Larry King wanted to live forever. “The only thing I’m afraid of is dying,” he said in 1992, when he was just 58 years old. No wonder he was a fan of cryonics, the controversial preservation of corpses: after his death he wanted to freeze. give me back “one day, another, better future.
The legendary presenter of the CNN talk show died on Saturday at the age of 87, but his way of interviewing has been around for a long time. For decades, King was the main focus of the United States: the man everyone wanted to chat with because he talked to everyone about everything. I could – Presidents and rappers, philosophers and Hollywood stars.
That is precisely why King has long been the most successful interviewer in the world, but at the same time. Although in the end he was at least as famous as his guests, he never got too close to anyone. His questions often seemed shockingly naive, but they elicited answers that investigative journalists fished in vain. Professionals wrinkled their noses, albeit more out of professional envy.
Photo: Shayna Brennan / AP
The king flattered everyone equally, both the kings and the assassins. Today, when entertainment and entertainment has been transformed into autocratic propaganda and television reality into a political horror program, this would be unthinkable and intolerable. King was first a pioneer of his time, and then his relic.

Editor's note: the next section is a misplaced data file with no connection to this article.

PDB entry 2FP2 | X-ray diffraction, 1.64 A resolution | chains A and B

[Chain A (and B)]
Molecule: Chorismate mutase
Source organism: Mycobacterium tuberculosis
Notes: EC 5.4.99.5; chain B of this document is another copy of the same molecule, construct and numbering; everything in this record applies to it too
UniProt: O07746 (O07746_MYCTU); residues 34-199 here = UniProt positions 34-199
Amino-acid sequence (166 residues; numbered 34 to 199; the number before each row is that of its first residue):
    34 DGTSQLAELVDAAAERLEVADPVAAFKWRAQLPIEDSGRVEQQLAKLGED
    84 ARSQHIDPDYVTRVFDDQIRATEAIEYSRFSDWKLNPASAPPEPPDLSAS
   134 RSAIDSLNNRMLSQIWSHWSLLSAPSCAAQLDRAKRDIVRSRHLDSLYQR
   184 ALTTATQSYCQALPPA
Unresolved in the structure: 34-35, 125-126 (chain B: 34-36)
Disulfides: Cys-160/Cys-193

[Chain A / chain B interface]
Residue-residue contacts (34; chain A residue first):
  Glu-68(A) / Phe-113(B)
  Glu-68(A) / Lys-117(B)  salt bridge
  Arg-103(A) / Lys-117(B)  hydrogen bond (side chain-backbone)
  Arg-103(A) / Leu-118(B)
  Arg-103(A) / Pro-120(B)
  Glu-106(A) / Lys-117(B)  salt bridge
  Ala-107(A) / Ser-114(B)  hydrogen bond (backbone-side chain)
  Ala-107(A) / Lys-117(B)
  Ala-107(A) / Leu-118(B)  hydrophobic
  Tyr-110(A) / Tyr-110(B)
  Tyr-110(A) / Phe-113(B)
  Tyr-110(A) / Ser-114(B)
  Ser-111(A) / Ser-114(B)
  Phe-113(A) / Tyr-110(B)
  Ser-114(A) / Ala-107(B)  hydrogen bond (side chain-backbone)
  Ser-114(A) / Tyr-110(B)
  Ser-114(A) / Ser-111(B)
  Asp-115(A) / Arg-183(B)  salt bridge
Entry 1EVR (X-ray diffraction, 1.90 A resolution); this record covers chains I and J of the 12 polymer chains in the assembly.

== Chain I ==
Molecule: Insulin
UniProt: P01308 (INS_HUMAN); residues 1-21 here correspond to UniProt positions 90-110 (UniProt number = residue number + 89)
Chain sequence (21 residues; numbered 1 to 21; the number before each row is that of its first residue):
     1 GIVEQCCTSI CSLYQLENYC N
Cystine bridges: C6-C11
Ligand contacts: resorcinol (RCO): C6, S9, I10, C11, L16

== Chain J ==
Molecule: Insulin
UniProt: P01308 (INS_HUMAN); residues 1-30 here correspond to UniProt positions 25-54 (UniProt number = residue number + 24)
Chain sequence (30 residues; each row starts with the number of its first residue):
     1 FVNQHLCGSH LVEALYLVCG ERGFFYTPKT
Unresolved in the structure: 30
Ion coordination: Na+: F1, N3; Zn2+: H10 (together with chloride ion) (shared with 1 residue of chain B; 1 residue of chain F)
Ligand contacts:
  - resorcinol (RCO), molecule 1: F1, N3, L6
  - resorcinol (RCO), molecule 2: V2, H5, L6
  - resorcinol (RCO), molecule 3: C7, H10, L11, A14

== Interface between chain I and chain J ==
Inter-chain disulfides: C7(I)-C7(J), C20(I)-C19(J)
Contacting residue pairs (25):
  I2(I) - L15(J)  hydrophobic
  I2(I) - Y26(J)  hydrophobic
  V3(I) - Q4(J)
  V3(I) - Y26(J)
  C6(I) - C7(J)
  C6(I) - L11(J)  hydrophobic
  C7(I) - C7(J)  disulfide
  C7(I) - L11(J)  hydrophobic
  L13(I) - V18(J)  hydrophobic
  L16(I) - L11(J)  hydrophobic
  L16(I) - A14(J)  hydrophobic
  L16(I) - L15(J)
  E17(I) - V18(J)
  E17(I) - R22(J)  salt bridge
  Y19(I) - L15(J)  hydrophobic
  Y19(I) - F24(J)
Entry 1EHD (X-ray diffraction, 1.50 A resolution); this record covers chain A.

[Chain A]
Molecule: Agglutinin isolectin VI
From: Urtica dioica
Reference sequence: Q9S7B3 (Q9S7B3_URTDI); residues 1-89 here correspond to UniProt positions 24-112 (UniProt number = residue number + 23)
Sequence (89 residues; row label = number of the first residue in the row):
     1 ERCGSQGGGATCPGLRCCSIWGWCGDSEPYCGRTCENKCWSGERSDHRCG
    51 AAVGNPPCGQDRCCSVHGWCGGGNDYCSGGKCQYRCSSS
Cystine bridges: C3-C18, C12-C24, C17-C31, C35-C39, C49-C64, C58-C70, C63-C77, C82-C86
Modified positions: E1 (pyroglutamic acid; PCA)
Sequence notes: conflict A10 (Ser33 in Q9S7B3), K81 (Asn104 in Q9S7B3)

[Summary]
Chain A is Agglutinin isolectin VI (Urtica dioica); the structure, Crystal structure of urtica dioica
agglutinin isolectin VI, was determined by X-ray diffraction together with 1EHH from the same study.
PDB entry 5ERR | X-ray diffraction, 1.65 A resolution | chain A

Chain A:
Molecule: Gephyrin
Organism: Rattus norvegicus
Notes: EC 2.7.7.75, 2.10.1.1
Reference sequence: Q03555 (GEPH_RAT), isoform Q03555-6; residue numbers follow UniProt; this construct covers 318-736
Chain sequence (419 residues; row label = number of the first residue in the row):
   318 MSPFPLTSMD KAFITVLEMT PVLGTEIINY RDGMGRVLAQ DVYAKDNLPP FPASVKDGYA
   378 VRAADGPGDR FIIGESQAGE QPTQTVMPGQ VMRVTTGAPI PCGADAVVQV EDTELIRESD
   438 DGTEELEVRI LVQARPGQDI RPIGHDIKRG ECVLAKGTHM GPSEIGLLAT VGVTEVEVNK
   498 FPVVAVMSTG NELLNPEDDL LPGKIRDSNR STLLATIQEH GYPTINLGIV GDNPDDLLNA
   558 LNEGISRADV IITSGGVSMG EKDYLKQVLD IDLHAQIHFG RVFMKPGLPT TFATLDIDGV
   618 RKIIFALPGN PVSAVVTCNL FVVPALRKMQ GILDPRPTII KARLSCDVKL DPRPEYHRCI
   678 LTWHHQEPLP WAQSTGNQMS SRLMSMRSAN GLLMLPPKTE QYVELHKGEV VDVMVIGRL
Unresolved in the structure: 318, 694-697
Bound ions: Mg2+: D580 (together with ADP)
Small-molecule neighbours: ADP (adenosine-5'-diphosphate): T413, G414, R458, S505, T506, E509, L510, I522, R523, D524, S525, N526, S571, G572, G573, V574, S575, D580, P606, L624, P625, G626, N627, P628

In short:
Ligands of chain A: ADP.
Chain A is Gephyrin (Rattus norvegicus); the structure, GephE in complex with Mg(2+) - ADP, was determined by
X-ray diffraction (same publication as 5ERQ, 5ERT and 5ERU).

It was the time of big names and the biggest scandals. For example, former football star OJ Simpson, who was arrested for murder in 1993. The sensational trial, one of my first stories as an American correspondent, was a bewilderment in which everything that the Germans likes to split into “E” and “U” has always been mixed here: politics with show, opera with soap opera.
“How are you?”
Right in the middle: Larry King, the strange master of ceremonies. During the trial of the Simpsons, he crouched in the courtroom during the day, after which the actors often headed straight from there to confess to their Sunset Boulevard studio. And who made Simpson his first interview the day after the acquittal, at best, problematic? King, who shouted jovially, “How are you?”
So he talked to everyone, whether it was Liz Taylor or Mahmoud Ahmadinejad. It took you to the white heat. But who wanted to know what for real It was happening in Hollywood and the White House had to turn on Larry King Live in the evening. There he learned more about the secrets of secrecy than in the lead desert of the “New Yorker.”
“The greatest radio journalist of all time”
Its CNN talk show, which ran from 1985 to 2010, was the most popular series in the station’s history, with an average of 1.5 million viewers, but mostly many more. CNN founder Ted Turner hired him in person. The two “biggest hits” of his career, Turner said Saturday, were CNN and the employment of Larry King, “the best radio journalist of all time.”
He never went to a journalism seminar or even went to high school, which only increased the arrogance of the “serious” industry. The Jewish immigrant son from Brooklyn was working as a doorman on a small radio station in Miami in 1957, when he was allowed to perform for a DJ. He was soon talking to Muhammad Ali, Frank Sinatra and Jerry Lewis.